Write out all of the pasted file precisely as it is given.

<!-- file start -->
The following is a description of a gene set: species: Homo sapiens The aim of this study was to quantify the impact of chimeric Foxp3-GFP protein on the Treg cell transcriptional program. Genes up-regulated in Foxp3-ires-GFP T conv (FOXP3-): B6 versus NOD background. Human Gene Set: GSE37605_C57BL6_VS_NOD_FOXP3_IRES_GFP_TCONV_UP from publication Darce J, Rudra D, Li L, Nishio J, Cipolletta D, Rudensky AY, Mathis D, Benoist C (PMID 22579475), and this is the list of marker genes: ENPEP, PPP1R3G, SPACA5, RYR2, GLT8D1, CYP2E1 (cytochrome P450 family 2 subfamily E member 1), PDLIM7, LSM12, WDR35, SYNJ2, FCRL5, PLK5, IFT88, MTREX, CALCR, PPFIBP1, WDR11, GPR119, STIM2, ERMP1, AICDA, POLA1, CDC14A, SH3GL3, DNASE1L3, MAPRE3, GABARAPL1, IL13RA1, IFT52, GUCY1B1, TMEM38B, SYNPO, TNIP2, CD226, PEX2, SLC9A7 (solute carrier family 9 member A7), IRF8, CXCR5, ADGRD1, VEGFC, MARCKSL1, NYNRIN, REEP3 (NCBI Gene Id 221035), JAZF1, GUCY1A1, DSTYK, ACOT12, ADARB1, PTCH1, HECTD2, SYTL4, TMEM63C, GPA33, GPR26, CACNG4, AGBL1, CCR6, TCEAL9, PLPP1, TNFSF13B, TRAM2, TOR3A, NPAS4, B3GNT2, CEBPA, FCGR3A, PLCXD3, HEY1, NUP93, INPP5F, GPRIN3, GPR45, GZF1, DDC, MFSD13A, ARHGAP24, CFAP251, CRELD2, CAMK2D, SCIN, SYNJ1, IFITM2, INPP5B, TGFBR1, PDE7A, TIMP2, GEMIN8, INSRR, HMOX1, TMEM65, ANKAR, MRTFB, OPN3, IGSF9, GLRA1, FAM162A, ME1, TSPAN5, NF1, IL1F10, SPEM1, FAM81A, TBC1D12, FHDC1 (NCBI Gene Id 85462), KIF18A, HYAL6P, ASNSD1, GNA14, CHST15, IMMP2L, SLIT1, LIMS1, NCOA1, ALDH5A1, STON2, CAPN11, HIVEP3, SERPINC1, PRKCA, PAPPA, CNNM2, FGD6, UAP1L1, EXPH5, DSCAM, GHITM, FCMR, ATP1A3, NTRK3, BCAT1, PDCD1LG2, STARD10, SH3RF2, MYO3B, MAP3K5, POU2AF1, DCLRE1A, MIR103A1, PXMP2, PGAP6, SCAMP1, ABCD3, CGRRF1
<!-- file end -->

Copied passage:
The following is a description of a gene set: species: Homo sapiens The aim of this study was to quantify the impact of chimeric Foxp3-GFP protein on the Treg cell transcriptional program. Genes up-regulated in Foxp3-ires-GFP T conv (FOXP3-): B6 versus NOD background. Human Gene Set: GSE37605_C57BL6_VS_NOD_FOXP3_IRES_GFP_TCONV_UP from publication Darce J, Rudra D, Li L, Nishio J, Cipolletta D, Rudensky AY, Mathis D, Benoist C (PMID 22579475), and this is the list of marker genes: ENPEP, PPP1R3G, SPACA5, RYR2, GLT8D1, CYP2E1 (cytochrome P450 family 2 subfamily E member 1), PDLIM7, LSM12, WDR35, SYNJ2, FCRL5, PLK5, IFT88, MTREX, CALCR, PPFIBP1, WDR11, GPR119, STIM2, ERMP1, AICDA, POLA1, CDC14A, SH3GL3, DNASE1L3, MAPRE3, GABARAPL1, IL13RA1, IFT52, GUCY1B1, TMEM38B, SYNPO, TNIP2, CD226, PEX2, SLC9A7 (solute carrier family 9 member A7), IRF8, CXCR5, ADGRD1, VEGFC, MARCKSL1, NYNRIN, REEP3 (NCBI Gene Id 221035), JAZF1, GUCY1A1, DSTYK, ACOT12, ADARB1, PTCH1, HECTD2, SYTL4, TMEM63C, GPA33, GPR26, CACNG4, AGBL1, CCR6, TCEAL9, PLPP1, TNFSF13B, TRAM2, TOR3A, NPAS4, B3GNT2, CEBPA, FCGR3A, PLCXD3, HEY1, NUP93, INPP5F, GPRIN3, GPR45, GZF1, DDC, MFSD13A, ARHGAP24, CFAP251, CRELD2, CAMK2D, SCIN, SYNJ1, IFITM2, INPP5B, TGFBR1, PDE7A, TIMP2, GEMIN8, INSRR, HMOX1, TMEM65, ANKAR, MRTFB, OPN3, IGSF9, GLRA1, FAM162A, ME1, TSPAN5, NF1, IL1F10, SPEM1, FAM81A, TBC1D12, FHDC1 (NCBI Gene Id 85462), KIF18A, HYAL6P, ASNSD1, GNA14, CHST15, IMMP2L, SLIT1, LIMS1, NCOA1, ALDH5A1, STON2, CAPN11, HIVEP3, SERPINC1, PRKCA, PAPPA, CNNM2, FGD6, UAP1L1, EXPH5, DSCAM, GHITM, FCMR, ATP1A3, NTRK3, BCAT1, PDCD1LG2, STARD10, SH3RF2, MYO3B, MAP3K5, POU2AF1, DCLRE1A, MIR103A1, PXMP2, PGAP6, SCAMP1, ABCD3, CGRRF1